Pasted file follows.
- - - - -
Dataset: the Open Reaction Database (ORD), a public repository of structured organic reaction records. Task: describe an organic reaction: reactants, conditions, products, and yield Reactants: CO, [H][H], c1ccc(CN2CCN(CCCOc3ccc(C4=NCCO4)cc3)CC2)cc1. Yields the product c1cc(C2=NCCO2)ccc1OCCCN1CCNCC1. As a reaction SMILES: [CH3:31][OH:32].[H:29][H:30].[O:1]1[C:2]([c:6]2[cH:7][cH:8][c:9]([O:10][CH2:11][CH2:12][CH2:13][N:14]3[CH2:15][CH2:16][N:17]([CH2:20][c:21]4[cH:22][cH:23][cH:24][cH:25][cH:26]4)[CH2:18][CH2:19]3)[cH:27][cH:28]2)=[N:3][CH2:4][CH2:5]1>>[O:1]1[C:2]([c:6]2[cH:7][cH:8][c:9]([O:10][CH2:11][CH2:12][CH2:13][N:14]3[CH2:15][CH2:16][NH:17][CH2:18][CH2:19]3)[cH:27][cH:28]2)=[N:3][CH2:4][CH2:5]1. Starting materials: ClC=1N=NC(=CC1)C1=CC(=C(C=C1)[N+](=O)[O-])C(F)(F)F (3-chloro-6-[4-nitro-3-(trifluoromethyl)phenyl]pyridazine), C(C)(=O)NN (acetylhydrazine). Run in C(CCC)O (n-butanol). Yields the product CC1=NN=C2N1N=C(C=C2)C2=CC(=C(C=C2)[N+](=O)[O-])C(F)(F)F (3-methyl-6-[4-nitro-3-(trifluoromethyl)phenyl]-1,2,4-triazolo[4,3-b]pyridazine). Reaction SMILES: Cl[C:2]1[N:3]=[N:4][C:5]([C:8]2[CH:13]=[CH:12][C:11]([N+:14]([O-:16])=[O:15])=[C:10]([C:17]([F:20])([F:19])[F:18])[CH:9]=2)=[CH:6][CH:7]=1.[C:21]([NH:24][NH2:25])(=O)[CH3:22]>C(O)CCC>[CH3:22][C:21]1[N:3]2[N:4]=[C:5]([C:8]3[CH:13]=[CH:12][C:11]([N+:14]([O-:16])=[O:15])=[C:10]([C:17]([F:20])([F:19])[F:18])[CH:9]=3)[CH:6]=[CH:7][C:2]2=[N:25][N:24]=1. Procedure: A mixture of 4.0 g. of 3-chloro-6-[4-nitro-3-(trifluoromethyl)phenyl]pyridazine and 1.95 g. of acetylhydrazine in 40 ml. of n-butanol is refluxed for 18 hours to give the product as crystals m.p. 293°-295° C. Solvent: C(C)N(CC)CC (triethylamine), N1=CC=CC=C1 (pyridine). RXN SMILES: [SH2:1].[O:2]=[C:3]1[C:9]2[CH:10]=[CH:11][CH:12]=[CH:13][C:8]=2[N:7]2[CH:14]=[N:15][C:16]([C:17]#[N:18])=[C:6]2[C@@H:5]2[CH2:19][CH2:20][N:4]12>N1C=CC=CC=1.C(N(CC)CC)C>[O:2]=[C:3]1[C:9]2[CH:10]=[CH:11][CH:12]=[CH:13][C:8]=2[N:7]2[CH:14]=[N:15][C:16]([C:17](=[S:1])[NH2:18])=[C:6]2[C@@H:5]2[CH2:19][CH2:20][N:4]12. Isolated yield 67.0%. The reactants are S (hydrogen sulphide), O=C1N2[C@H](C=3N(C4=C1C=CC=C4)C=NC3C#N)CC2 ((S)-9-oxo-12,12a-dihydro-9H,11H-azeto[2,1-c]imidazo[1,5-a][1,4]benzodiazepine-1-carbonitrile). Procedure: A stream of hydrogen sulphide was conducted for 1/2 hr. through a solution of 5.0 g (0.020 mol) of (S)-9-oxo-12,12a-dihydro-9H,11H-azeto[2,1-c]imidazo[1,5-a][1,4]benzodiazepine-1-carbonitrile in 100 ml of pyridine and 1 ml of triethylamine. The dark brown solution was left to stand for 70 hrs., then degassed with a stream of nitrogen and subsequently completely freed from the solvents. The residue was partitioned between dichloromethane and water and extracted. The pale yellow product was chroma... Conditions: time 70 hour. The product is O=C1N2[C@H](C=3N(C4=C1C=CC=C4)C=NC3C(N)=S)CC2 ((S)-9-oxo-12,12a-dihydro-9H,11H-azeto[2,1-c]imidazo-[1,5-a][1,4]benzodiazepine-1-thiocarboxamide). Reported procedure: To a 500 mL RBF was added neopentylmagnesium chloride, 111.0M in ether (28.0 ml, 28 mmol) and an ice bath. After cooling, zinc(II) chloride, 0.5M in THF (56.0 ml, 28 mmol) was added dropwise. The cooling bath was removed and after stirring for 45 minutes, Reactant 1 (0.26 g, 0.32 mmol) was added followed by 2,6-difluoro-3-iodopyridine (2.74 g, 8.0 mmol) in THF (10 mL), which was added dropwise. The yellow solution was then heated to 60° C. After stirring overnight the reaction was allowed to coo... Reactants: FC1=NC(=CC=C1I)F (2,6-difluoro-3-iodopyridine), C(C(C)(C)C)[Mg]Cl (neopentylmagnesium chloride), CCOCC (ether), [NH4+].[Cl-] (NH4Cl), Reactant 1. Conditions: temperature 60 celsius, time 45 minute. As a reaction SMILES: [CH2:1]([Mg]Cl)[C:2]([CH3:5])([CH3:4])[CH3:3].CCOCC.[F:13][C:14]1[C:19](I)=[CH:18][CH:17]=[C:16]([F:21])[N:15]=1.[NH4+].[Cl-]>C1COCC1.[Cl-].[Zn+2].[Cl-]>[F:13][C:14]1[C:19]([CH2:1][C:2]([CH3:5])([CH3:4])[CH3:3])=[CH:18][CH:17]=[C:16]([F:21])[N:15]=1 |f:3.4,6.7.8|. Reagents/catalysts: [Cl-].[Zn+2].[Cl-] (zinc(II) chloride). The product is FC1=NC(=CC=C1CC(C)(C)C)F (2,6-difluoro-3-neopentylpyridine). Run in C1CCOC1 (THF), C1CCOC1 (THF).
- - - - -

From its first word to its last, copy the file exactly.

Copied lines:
Dataset: the Open Reaction Database (ORD), a public repository of structured organic reaction records. Task: describe an organic reaction: reactants, conditions, products, and yield Reactants: CO, [H][H], c1ccc(CN2CCN(CCCOc3ccc(C4=NCCO4)cc3)CC2)cc1. Yields the product c1cc(C2=NCCO2)ccc1OCCCN1CCNCC1. As a reaction SMILES: [CH3:31][OH:32].[H:29][H:30].[O:1]1[C:2]([c:6]2[cH:7][cH:8][c:9]([O:10][CH2:11][CH2:12][CH2:13][N:14]3[CH2:15][CH2:16][N:17]([CH2:20][c:21]4[cH:22][cH:23][cH:24][cH:25][cH:26]4)[CH2:18][CH2:19]3)[cH:27][cH:28]2)=[N:3][CH2:4][CH2:5]1>>[O:1]1[C:2]([c:6]2[cH:7][cH:8][c:9]([O:10][CH2:11][CH2:12][CH2:13][N:14]3[CH2:15][CH2:16][NH:17][CH2:18][CH2:19]3)[cH:27][cH:28]2)=[N:3][CH2:4][CH2:5]1. Starting materials: ClC=1N=NC(=CC1)C1=CC(=C(C=C1)[N+](=O)[O-])C(F)(F)F (3-chloro-6-[4-nitro-3-(trifluoromethyl)phenyl]pyridazine), C(C)(=O)NN (acetylhydrazine). Run in C(CCC)O (n-butanol). Yields the product CC1=NN=C2N1N=C(C=C2)C2=CC(=C(C=C2)[N+](=O)[O-])C(F)(F)F (3-methyl-6-[4-nitro-3-(trifluoromethyl)phenyl]-1,2,4-triazolo[4,3-b]pyridazine). Reaction SMILES: Cl[C:2]1[N:3]=[N:4][C:5]([C:8]2[CH:13]=[CH:12][C:11]([N+:14]([O-:16])=[O:15])=[C:10]([C:17]([F:20])([F:19])[F:18])[CH:9]=2)=[CH:6][CH:7]=1.[C:21]([NH:24][NH2:25])(=O)[CH3:22]>C(O)CCC>[CH3:22][C:21]1[N:3]2[N:4]=[C:5]([C:8]3[CH:13]=[CH:12][C:11]([N+:14]([O-:16])=[O:15])=[C:10]([C:17]([F:20])([F:19])[F:18])[CH:9]=3)[CH:6]=[CH:7][C:2]2=[N:25][N:24]=1. Procedure: A mixture of 4.0 g. of 3-chloro-6-[4-nitro-3-(trifluoromethyl)phenyl]pyridazine and 1.95 g. of acetylhydrazine in 40 ml. of n-butanol is refluxed for 18 hours to give the product as crystals m.p. 293°-295° C. Solvent: C(C)N(CC)CC (triethylamine), N1=CC=CC=C1 (pyridine). RXN SMILES: [SH2:1].[O:2]=[C:3]1[C:9]2[CH:10]=[CH:11][CH:12]=[CH:13][C:8]=2[N:7]2[CH:14]=[N:15][C:16]([C:17]#[N:18])=[C:6]2[C@@H:5]2[CH2:19][CH2:20][N:4]12>N1C=CC=CC=1.C(N(CC)CC)C>[O:2]=[C:3]1[C:9]2[CH:10]=[CH:11][CH:12]=[CH:13][C:8]=2[N:7]2[CH:14]=[N:15][C:16]([C:17](=[S:1])[NH2:18])=[C:6]2[C@@H:5]2[CH2:19][CH2:20][N:4]12. Isolated yield 67.0%. The reactants are S (hydrogen sulphide), O=C1N2[C@H](C=3N(C4=C1C=CC=C4)C=NC3C#N)CC2 ((S)-9-oxo-12,12a-dihydro-9H,11H-azeto[2,1-c]imidazo[1,5-a][1,4]benzodiazepine-1-carbonitrile). Procedure: A stream of hydrogen sulphide was conducted for 1/2 hr. through a solution of 5.0 g (0.020 mol) of (S)-9-oxo-12,12a-dihydro-9H,11H-azeto[2,1-c]imidazo[1,5-a][1,4]benzodiazepine-1-carbonitrile in 100 ml of pyridine and 1 ml of triethylamine. The dark brown solution was left to stand for 70 hrs., then degassed with a stream of nitrogen and subsequently completely freed from the solvents. The residue was partitioned between dichloromethane and water and extracted. The pale yellow product was chroma... Conditions: time 70 hour. The product is O=C1N2[C@H](C=3N(C4=C1C=CC=C4)C=NC3C(N)=S)CC2 ((S)-9-oxo-12,12a-dihydro-9H,11H-azeto[2,1-c]imidazo-[1,5-a][1,4]benzodiazepine-1-thiocarboxamide). Reported procedure: To a 500 mL RBF was added neopentylmagnesium chloride, 111.0M in ether (28.0 ml, 28 mmol) and an ice bath. After cooling, zinc(II) chloride, 0.5M in THF (56.0 ml, 28 mmol) was added dropwise. The cooling bath was removed and after stirring for 45 minutes, Reactant 1 (0.26 g, 0.32 mmol) was added followed by 2,6-difluoro-3-iodopyridine (2.74 g, 8.0 mmol) in THF (10 mL), which was added dropwise. The yellow solution was then heated to 60° C. After stirring overnight the reaction was allowed to coo... Reactants: FC1=NC(=CC=C1I)F (2,6-difluoro-3-iodopyridine), C(C(C)(C)C)[Mg]Cl (neopentylmagnesium chloride), CCOCC (ether), [NH4+].[Cl-] (NH4Cl), Reactant 1. Conditions: temperature 60 celsius, time 45 minute. As a reaction SMILES: [CH2:1]([Mg]Cl)[C:2]([CH3:5])([CH3:4])[CH3:3].CCOCC.[F:13][C:14]1[C:19](I)=[CH:18][CH:17]=[C:16]([F:21])[N:15]=1.[NH4+].[Cl-]>C1COCC1.[Cl-].[Zn+2].[Cl-]>[F:13][C:14]1[C:19]([CH2:1][C:2]([CH3:5])([CH3:4])[CH3:3])=[CH:18][CH:17]=[C:16]([F:21])[N:15]=1 |f:3.4,6.7.8|. Reagents/catalysts: [Cl-].[Zn+2].[Cl-] (zinc(II) chloride). The product is FC1=NC(=CC=C1CC(C)(C)C)F (2,6-difluoro-3-neopentylpyridine). Run in C1CCOC1 (THF), C1CCOC1 (THF).